MODERN PRACTICE OF THE ELECTRIC TELEGRAPH

By Frank L. Pope

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CHAPTER III.

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TELEGRAPHIC CIRCUITS.

39. A Telegraphic Circuit consists of one or more batteries, the line wire, the instruments and the earth. When the circuit is very short a return wire is frequently used instead of the earth.

40. Owing to the immense rapidity with which the electric force is propagated throughout a circuit, any effect which can be produced at hand can be produced in any other part of a circuit, however distant, at the same instant of time, subject to a diminution of force, arising from causes which diminish the quantity of electricity or the force of the current before its arrival at the distant end, thus weakening its effect. The principal causes of this diminution are the resistance of the circuit and defective insulation, in consequence of which a portion of the current escapes from the line to the earth, and returns without traversing the distant portion of the circuit.

41. The effective force of the current leaving the battery depends upon two things---the tension of the battery which sets the current in circulation, and the resistance the current encounters in traversing the circuit.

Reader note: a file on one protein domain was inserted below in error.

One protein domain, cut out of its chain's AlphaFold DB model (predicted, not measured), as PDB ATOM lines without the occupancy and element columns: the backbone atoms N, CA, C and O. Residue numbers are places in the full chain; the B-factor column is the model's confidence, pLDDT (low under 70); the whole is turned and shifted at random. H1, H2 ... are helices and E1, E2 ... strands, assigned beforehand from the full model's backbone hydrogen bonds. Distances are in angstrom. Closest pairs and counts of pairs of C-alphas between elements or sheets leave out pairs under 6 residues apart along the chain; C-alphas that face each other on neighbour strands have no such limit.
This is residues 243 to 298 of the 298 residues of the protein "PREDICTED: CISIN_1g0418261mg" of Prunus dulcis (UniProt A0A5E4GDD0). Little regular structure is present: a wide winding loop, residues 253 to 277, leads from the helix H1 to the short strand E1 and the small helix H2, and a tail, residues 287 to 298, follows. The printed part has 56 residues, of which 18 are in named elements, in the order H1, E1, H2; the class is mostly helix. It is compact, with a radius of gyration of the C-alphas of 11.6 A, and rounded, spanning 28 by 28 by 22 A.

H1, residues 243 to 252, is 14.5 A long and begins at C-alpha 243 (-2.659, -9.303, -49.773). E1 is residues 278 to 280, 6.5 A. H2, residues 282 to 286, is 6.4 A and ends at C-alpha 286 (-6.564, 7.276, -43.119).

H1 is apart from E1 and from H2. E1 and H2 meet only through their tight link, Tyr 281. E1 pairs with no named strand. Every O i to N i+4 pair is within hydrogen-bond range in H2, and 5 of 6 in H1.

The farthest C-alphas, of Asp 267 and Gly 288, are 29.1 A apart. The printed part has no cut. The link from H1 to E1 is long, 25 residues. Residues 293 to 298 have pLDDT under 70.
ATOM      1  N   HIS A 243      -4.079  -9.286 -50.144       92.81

42. Resistance of the Circuit.--- This depends upon the length and size of the conductor, and the material of which it is composed. In an ordinary telegraphic line wire the resistance is in direct proportion to its length, and also in inverse proportion to its weight per mile. Thus, 150 miles of No. 8 wire will conduct as well as 100 miles of No. 10 wire, and as great an effect can be produced at its remote end with a battery of equal tension. There is, therefore, a great advantage in using the larger sizes of wire in the construction of lines intended to be worked in long circuits.

43. Electrical Measurement.--- In order to institute a comparison between the resistances of different circuits, etc., a standard has been fixed upon by the British Association, called the Ohm, which is equivalent to about 1/16 of a mile of galvanized No. 9 iron wire, such as is usually employed in the construction of telegraph lines. This standard unit of resistance is now made use of by the English electricians.